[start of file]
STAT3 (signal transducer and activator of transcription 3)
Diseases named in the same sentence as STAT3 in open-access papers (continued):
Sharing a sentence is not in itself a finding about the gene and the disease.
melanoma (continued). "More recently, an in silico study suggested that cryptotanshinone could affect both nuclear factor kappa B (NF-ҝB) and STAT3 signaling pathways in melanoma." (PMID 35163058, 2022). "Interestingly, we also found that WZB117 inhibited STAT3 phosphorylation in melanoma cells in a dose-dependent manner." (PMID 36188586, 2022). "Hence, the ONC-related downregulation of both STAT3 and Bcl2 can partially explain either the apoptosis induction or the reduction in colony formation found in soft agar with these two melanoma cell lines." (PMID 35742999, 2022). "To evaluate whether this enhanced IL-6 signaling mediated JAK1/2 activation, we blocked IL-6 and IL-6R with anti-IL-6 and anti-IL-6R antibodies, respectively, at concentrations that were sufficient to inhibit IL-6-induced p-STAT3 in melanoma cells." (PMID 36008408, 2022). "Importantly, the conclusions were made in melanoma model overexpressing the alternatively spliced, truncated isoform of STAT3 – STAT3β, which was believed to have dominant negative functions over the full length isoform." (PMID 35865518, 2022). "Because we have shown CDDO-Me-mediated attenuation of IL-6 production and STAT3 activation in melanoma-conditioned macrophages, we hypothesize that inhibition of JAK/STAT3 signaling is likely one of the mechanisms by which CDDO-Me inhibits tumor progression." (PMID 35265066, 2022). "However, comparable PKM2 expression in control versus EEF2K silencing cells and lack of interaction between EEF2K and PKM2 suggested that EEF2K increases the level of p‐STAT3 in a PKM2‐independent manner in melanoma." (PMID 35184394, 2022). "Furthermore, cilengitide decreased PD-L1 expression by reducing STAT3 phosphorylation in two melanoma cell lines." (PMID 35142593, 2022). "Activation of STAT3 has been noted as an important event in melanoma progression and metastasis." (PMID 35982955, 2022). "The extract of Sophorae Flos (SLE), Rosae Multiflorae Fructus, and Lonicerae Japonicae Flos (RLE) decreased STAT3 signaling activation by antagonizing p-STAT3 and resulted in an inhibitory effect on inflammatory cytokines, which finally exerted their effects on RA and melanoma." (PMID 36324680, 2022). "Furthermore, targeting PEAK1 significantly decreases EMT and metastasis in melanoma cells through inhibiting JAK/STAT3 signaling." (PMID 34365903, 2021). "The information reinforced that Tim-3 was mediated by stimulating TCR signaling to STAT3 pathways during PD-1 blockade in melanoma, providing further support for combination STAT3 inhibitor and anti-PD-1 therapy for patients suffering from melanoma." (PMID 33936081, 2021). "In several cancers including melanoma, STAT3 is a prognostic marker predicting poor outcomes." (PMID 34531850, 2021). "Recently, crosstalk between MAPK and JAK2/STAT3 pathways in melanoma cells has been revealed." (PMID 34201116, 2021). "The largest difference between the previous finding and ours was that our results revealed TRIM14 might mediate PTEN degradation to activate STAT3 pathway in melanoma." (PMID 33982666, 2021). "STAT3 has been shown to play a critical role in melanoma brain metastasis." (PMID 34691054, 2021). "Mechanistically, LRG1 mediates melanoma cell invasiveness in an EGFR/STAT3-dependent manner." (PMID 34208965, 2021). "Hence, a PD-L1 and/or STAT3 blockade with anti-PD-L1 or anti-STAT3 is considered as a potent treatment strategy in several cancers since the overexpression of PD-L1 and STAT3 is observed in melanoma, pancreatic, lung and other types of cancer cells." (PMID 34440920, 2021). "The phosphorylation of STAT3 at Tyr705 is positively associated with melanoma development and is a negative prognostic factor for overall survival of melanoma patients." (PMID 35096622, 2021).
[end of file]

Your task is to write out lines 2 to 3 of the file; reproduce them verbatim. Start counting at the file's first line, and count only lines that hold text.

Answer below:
Diseases named in the same sentence as STAT3 in open-access papers (continued):
Sharing a sentence is not in itself a finding about the gene and the disease.